Maternal medical care (prenatal and postpartum) in the United States involves a series of well defined interventions that aim to reduce the risk of poor maternal-infant outcomes [1]. While the efficacy of prenatal care as a whole to reduce the risk of some outcomes is unclear, the components of maternal care are justified because of potential benefits to the woman and her child [2, 3]. Despite recommendations and supporting evidence for a range of maternal interventions little research has been carried out to assess the consistency with which these interventions are carried out in clinical care.
Continuous quality improvement (CQI) programs have the potential to increase consistent delivery of standard clinical practices [4]. CQI is a method of continuously examining processes and making them more effective which has been successful in increasing the use of preventive services in areas outside of prenatal care [5-8]. CQI, through audit and feedback techniques, has also been shown to be effective in managing cardiac, diabetes and other health outcomes [9-11].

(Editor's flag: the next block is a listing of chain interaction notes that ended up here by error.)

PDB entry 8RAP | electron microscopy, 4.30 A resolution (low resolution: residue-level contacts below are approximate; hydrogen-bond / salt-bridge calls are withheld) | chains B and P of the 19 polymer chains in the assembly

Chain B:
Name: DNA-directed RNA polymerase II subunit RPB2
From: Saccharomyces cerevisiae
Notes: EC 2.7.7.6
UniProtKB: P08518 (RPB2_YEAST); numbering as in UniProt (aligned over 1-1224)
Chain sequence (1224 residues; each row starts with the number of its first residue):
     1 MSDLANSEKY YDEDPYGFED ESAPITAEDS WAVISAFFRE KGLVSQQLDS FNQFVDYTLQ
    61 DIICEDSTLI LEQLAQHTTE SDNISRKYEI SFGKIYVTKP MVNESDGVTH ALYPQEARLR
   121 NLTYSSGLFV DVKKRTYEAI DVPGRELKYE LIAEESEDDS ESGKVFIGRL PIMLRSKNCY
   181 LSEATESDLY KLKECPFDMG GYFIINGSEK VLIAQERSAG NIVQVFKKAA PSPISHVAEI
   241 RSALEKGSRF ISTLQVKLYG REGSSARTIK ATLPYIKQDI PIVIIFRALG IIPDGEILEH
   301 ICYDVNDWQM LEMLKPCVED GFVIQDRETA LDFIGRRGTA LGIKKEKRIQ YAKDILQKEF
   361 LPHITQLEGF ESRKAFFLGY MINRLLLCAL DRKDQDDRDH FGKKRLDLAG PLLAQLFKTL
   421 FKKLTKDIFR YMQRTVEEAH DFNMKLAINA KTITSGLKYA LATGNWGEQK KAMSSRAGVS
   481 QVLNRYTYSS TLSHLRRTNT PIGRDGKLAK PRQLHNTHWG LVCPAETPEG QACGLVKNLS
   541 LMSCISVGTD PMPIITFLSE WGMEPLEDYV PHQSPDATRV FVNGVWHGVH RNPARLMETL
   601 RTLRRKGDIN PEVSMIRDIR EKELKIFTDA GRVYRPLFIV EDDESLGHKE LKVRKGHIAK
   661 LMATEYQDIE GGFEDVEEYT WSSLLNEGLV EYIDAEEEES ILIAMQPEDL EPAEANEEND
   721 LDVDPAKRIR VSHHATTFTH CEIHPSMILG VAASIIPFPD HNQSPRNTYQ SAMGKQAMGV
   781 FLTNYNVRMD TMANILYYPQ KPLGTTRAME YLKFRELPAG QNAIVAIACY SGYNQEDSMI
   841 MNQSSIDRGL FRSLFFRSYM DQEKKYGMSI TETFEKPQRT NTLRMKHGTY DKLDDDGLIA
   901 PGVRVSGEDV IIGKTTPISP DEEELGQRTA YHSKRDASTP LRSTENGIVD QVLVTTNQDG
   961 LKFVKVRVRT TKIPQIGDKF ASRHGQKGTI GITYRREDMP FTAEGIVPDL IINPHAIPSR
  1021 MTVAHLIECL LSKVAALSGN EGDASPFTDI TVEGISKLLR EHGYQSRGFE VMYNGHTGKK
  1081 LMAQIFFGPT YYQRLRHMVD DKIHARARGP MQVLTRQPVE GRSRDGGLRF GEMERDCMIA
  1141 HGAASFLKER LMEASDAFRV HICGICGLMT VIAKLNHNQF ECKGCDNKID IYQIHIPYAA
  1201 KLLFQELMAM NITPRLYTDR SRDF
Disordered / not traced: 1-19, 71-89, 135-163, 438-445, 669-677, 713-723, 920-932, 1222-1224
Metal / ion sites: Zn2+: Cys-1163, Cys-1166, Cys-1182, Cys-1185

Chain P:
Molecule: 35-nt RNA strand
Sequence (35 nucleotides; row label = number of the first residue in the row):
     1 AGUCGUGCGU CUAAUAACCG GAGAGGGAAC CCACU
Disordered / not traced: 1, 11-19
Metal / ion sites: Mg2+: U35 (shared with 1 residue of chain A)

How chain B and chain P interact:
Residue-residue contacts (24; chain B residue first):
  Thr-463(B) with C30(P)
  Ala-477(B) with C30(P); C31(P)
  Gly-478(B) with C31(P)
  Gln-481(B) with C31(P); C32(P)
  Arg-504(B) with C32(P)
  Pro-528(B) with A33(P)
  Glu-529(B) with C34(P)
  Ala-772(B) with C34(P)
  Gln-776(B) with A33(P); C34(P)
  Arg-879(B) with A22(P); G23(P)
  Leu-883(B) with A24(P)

The goal of this paper is to describe a collaboration of family medicine residency programs (the IMPLICIT network) to improve the rate of delivery of maternal care interventions covering a range of domains; smoking cessation, asymptomatic bacteriuria, depressive symptomatology, and postpartum contraception planning. Using baseline service delivery data and prospective data collected after the implementation of a multi-site CQI program we assess the effect of this program to increase the rates of delivery of these interventions.
Setting
Ten family medicine residency clinical sites of the IMPLICIT practice based research network were included in the current report (Table 1) [12]. These programs were selected because they participated continuously in data collection over the study period (January 2003 - December 2007). We adopted the name IMPLICIT (Interventions to Minimize Preterm and Low birth weight Infants through Continuous Improvement Techniques) to describe our focus on reducing risk for poor maternal and infant outcomes. A total of 117 faculty physicians and 342 family medicine residents staffed these participating sites. Ongoing collaboration, CQI development, as well as clinical updates are done through monthly conference calls and semi-annual meetings. Site and evidence leaders as well as nursing staff and residents attend these meetings. The Family Medicine Education Consortium hosts a web site (www.fmec.net) for communication and housing documents.
Table 1
Table 1
IMPLICIT Network Sites and study participants
Development of Practice Guidelines